That said, there are other reasons to think that the World Bank might actually have some sort of pro-capitalist bias. The World Bank was instrumental in forming the Washington Consensus, which opened free trade and increase economic growth worldwide, but also exposed many poor countries to risk from deregulated financial markets and undermined social safety nets through fiscal austerity programs. They weren’t wrong to want more free trade, and many of their reforms did make sense; but they were at best wildly overconfident in their policy prescriptions, and at worst willing to sacrifice people in poor countries at the altar of bank profits. World poverty has in fact fallen by about half since 1990, and the World Bank has a lot to do with that. But things may have gone faster and smoother if they hadn’t insisted on removing so many financial regulations so quickly without clear forecasts of what would happen. I don’t share Jason Hickel’s pessimistic view that the World Bank’s failures were intentional acts toward an ulterior agenda, but I can see how it begins to look that way when they keep failing the same ways over and over again. (I instead invoke Hanlon’s razor: “Never attribute to malice that which is adequately explained by stupidity.”)

There are also reports of people facing retaliation for criticizing World Bank projects, including those within the World Bank who raise ethical concerns. If this was politically-motivated data manipulation, there may have been people who saw it happening, but were afraid to say anything for fear of being fired or worse.

And Chile in particular has reason to be suspicious. The World Bank suddenly started giving loans to Chile when Augusto Pinochet took power (the CIA denies supporting the coup, by the way—though, given the source, I can understand why one would take that with a grain of salt), and did so under the explicit reasoning that an authoritarian capitalist regime was somehow “more trustworthy” than a democratic socialist regime. Even in the narrow sense of financial creditworthiness that seems difficult to defend; the World Bank knew almost nothing about what kind of government Pinochet was going to create, and in fact despite the so-called “Miracle of Chile”, rapid economic growth in Chile didn’t really happen until the 1990s, after Chile became a democratic capitalist regime.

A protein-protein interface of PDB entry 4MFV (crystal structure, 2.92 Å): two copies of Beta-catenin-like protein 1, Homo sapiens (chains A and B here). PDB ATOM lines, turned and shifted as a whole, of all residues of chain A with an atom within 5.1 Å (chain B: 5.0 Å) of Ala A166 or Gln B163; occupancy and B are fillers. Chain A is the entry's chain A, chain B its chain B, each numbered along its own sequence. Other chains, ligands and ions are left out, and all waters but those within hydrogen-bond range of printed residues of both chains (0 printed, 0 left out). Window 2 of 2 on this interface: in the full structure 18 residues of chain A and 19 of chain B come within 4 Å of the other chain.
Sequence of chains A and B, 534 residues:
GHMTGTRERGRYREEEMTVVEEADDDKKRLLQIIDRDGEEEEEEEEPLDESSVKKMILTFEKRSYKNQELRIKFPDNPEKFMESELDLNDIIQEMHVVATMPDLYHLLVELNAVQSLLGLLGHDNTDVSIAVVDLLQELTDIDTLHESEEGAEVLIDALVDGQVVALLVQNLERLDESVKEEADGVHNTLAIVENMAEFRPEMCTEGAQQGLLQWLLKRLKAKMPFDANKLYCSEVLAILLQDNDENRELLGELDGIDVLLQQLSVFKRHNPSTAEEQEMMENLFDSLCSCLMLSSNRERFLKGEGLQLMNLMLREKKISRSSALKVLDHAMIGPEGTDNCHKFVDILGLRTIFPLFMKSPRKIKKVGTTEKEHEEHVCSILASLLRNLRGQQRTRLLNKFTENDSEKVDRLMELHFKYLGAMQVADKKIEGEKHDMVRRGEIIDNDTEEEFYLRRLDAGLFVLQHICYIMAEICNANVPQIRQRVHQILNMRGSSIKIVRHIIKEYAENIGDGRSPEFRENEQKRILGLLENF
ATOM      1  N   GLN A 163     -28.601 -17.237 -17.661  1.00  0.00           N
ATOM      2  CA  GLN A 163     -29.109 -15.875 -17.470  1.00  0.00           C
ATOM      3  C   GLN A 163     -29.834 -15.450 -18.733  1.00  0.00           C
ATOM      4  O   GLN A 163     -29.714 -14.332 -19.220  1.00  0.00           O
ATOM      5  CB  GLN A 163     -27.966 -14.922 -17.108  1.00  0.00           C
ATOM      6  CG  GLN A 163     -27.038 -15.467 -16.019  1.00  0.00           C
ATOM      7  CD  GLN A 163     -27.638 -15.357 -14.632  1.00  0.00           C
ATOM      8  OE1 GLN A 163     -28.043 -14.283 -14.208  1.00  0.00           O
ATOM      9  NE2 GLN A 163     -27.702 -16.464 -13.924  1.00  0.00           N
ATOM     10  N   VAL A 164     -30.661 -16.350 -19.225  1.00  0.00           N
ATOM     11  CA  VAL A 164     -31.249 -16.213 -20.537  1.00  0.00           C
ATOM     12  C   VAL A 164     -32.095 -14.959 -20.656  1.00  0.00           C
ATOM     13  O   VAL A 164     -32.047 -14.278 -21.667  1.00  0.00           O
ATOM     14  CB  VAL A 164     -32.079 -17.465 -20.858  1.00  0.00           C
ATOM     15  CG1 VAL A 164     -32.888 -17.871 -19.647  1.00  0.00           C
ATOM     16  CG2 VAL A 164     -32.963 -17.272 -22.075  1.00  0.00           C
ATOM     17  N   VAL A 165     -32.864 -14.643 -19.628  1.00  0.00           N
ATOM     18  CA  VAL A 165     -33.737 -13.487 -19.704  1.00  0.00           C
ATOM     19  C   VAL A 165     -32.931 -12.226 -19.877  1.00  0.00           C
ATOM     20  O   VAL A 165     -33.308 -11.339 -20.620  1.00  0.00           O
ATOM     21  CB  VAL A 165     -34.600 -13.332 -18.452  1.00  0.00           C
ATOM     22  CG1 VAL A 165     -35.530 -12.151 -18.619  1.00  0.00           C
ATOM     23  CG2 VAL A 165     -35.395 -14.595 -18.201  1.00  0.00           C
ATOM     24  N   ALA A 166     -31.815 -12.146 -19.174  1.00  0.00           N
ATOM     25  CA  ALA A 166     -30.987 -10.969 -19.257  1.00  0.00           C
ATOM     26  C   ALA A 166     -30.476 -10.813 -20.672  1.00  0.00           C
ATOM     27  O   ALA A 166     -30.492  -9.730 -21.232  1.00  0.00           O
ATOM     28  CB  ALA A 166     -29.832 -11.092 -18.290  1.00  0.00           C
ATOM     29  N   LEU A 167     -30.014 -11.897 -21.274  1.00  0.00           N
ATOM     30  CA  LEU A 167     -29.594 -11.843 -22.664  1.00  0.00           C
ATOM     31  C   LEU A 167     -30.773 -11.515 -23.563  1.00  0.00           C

What I’m really getting at here is that the World Bank has a lot to answer for. I am prepared to believe that most of these actions were honest mistakes or ideological blinders, rather than corruption or cruelty; but even so, when millions of lives are at stake, even honest mistakes aren’t so forgivable. They should be looking for ways to improve their internal governance to make sure that mistakes are caught and corrected quickly. They should be constantly vigilant for biases—either intentional or otherwise—that might seep into their research. Error should be met with immediate correction and public apology; malfeasance should be met with severe punishment.

Perhaps Romer’s investigation actually signals a shift toward such a policy. If so, this is a very good thing. If only we had done this, say, thirty years ago.

“DSGE or GTFO”: Macroeconomics took a wrong turn somewhere

Dec 31, JDN 2458119

The state of macro is good,” wrote Oliver Blanchard—in August 2008. This is rather like the turkey who is so pleased with how the farmer has been feeding him lately, the day before Thanksgiving.